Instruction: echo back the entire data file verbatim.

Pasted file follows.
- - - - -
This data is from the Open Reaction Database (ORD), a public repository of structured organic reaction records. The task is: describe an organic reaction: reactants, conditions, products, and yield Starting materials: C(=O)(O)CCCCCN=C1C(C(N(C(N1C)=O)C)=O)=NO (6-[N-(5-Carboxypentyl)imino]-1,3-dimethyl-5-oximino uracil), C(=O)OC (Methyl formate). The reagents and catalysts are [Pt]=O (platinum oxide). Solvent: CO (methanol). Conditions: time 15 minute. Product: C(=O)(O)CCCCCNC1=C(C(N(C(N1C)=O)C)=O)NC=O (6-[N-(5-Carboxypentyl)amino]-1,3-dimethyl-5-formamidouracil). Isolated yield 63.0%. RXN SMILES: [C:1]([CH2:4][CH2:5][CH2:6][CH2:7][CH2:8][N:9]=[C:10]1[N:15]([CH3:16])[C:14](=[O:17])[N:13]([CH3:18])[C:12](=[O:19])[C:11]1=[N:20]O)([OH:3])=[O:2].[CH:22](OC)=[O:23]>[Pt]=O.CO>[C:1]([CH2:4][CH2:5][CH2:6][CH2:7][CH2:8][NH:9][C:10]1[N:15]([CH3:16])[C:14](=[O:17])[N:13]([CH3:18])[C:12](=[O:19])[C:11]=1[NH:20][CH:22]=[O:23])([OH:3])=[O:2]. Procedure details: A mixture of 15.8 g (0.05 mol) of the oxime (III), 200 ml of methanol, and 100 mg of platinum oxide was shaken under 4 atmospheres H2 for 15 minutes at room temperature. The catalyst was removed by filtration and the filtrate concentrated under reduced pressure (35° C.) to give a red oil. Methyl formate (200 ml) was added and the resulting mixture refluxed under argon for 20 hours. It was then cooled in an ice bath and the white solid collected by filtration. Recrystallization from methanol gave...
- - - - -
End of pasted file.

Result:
This data is from the Open Reaction Database (ORD), a public repository of structured organic reaction records. The task is: describe an organic reaction: reactants, conditions, products, and yield Starting materials: C(=O)(O)CCCCCN=C1C(C(N(C(N1C)=O)C)=O)=NO (6-[N-(5-Carboxypentyl)imino]-1,3-dimethyl-5-oximino uracil), C(=O)OC (Methyl formate). The reagents and catalysts are [Pt]=O (platinum oxide). Solvent: CO (methanol). Conditions: time 15 minute. Product: C(=O)(O)CCCCCNC1=C(C(N(C(N1C)=O)C)=O)NC=O (6-[N-(5-Carboxypentyl)amino]-1,3-dimethyl-5-formamidouracil). Isolated yield 63.0%. RXN SMILES: [C:1]([CH2:4][CH2:5][CH2:6][CH2:7][CH2:8][N:9]=[C:10]1[N:15]([CH3:16])[C:14](=[O:17])[N:13]([CH3:18])[C:12](=[O:19])[C:11]1=[N:20]O)([OH:3])=[O:2].[CH:22](OC)=[O:23]>[Pt]=O.CO>[C:1]([CH2:4][CH2:5][CH2:6][CH2:7][CH2:8][NH:9][C:10]1[N:15]([CH3:16])[C:14](=[O:17])[N:13]([CH3:18])[C:12](=[O:19])[C:11]=1[NH:20][CH:22]=[O:23])([OH:3])=[O:2]. Procedure details: A mixture of 15.8 g (0.05 mol) of the oxime (III), 200 ml of methanol, and 100 mg of platinum oxide was shaken under 4 atmospheres H2 for 15 minutes at room temperature. The catalyst was removed by filtration and the filtrate concentrated under reduced pressure (35° C.) to give a red oil. Methyl formate (200 ml) was added and the resulting mixture refluxed under argon for 20 hours. It was then cooled in an ice bath and the white solid collected by filtration. Recrystallization from methanol gave...